Tejas installs gates to protect your exotics from dogs and predators. Typical gates constructed for cattle have gaps where the gates are attached to the fence posts and between round tubing. Tejas installs gates to protect your exotics from dogs and predators. Additionally, their exceptional gate latches are reliable and secure.

Tejas uses galvanized posts, T-posts, and wire for a uniform appearance and a longer-lasting fence as a standard offering. These materials enhance your investment and offer a minimal premium over ungalvanized fencing.

Feeding and drinking stations

Often overlooked, feeding stations and drinking systems can be critical. Appropriate nutrition is vital for any wildlife. Ensuring that your land can support additional grazers takes proper management. Automatic and gravity-fed feeders can be significant additions for exotics. Tejas sells a range of top-quality, reliable spin cast and protein feeders. Adding feeding stations along with new wildlife can ensure the success of your vision.

Texas summers can be brutal on livestock and exotic wildlife. Providing reliable water sources can reduce stress and ensure better health for your animals. Surface water stock tanks are the easiest hydration solution, but automatic waterers are a simple investment if you have water running to certain pastures.


Selecting the right high-fence exotics also requires research and careful consideration of habitat, climate, and species compatibility. Some species will hybridize, interbreed, or populate quickly if not kept in check. If you are introducing exotics with your native whitetails, consider that whitetail deer will likely land at the bottom of the pecking order for food if your property is at carrying capacity. Predator control is also necessary, as coyotes and feral hogs will kill fawns. (Learn about Tejas’ predator-proof fencing)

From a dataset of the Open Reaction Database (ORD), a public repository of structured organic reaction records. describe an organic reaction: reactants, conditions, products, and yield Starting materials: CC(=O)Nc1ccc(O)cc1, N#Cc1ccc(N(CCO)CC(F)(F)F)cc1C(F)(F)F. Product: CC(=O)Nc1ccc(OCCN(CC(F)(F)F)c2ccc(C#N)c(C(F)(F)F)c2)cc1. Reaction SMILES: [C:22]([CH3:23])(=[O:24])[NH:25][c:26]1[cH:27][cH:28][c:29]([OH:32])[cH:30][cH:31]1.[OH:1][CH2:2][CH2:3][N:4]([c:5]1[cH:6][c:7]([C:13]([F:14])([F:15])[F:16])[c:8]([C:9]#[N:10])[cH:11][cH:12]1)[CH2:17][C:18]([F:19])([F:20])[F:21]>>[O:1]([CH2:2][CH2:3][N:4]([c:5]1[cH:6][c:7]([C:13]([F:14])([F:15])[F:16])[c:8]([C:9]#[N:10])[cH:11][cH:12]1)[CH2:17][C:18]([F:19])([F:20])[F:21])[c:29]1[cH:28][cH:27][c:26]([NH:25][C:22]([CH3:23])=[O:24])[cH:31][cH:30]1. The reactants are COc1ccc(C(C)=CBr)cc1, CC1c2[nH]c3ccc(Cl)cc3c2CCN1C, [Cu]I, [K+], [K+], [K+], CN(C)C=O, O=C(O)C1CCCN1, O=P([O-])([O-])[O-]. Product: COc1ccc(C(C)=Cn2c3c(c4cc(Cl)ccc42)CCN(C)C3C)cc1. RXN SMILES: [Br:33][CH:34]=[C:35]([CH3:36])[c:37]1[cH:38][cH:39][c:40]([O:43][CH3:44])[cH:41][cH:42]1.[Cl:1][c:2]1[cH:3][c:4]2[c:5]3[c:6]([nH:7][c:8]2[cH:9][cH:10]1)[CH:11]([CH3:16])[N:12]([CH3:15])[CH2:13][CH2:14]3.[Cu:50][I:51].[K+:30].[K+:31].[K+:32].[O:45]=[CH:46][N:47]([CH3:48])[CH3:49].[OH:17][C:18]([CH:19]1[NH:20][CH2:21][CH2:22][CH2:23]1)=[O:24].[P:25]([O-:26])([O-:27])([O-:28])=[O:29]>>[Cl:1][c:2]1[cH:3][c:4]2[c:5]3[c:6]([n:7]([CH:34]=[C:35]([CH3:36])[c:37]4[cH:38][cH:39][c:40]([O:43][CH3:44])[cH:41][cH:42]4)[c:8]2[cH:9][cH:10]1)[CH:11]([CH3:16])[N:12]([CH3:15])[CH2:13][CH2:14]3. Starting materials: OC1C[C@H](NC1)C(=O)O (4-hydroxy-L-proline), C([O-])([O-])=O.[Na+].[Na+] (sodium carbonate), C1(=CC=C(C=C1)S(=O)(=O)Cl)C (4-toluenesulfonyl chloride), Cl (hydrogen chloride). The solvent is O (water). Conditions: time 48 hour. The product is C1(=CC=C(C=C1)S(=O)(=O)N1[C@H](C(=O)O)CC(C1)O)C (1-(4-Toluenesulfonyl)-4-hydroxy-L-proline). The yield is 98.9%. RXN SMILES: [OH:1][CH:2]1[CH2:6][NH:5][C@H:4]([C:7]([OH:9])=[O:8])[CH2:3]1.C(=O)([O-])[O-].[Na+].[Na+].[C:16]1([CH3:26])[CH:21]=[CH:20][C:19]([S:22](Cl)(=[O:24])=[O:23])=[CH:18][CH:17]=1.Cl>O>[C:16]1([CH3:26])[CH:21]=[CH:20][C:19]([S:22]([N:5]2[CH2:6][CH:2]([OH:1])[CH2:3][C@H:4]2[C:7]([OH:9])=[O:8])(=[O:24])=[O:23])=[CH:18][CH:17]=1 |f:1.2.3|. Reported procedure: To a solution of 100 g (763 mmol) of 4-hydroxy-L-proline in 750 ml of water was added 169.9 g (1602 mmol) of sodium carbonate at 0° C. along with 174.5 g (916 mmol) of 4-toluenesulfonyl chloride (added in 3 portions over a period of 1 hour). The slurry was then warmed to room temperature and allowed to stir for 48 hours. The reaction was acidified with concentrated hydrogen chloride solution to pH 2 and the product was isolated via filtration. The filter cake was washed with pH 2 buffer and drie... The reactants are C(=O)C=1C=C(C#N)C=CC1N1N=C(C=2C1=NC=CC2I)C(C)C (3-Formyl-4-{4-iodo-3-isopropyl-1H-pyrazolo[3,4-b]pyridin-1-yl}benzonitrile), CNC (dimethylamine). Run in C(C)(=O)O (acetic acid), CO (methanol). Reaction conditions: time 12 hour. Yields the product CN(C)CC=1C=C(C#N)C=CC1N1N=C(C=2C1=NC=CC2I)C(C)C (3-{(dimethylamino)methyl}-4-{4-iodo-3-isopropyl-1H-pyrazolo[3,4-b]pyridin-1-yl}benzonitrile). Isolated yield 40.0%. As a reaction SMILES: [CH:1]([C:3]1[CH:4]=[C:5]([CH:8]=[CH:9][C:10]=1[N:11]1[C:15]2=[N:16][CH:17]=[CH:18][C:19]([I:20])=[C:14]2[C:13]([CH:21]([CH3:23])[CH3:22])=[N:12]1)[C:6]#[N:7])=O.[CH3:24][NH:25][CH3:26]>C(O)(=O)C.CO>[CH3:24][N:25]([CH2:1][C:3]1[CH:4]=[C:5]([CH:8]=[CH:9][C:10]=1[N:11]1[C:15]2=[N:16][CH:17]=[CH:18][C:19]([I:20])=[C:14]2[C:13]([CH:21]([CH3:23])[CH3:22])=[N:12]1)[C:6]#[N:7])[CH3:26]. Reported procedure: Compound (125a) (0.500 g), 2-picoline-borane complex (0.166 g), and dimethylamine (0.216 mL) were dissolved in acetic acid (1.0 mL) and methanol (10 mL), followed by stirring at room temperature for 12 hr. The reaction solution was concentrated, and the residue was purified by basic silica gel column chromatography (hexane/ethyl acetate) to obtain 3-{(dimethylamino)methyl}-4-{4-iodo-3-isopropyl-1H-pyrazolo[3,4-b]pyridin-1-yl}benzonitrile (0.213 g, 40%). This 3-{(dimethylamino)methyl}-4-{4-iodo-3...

Local agricultural extension agents, wildlife biologists (with exotics expertise), and the Exotic Wildlife Association (EWA) can be excellent resources. They can help guide your choices alongside the Tejas Ranch & Game Fence team. The EWA has published a helpful list of seven tips for landowners considering adding exotics to their property.

High Fence Exotics List

Along with its expertise in designing and constructing fences for exotic enclosures, the Tejas team has curated a list of high-fence exotics suited for high-tensile fixed-knot fenced pastures.


      1. Axis Deer

        Axis It lives in grasslands and forests in India and Sri Lanka in herds of up to 100 or more. It stands 35–37 inches at the shoulder. Its spotted coat is reddish brown above and white below. The male chital has branching, usually three-tined antlers up to 100 cm long. Learn more about exotic Axis Deer.

      2. Nilgai Antelope

        Nilgai Antelope The nilgai is indigenous to the Indian subcontinent, and Hindus accord it the same sacred status as cattle. Accordingly, the nilgai is the only one of the four Indian antelopes that are still abundant. The nilgai’s conformation is more horselike than cowlike: it has a long neck with a short upright mane, a narrow bony head, a barrel-like chest, and strong legs. Maximum contrast is achieved in prime males, which turn nearly black. They grow much bigger than cows, up to 5 feet tall and 660 pounds, compared with 471 pounds for cows; they also have a thicker neck and a tassel of black hair bordering the white bib. Learn more about exotic Nilgai Antelope.

      3. Aoudad SheepAoudad Sheep

        The aoudad stands about 40 inches at the shoulder. It has a fringe of long, soft hair hanging from its throat and forequarters and has semicircular horns that curve outward, back, and inward over the neck. Learn more about exotic Aoudad Sheep.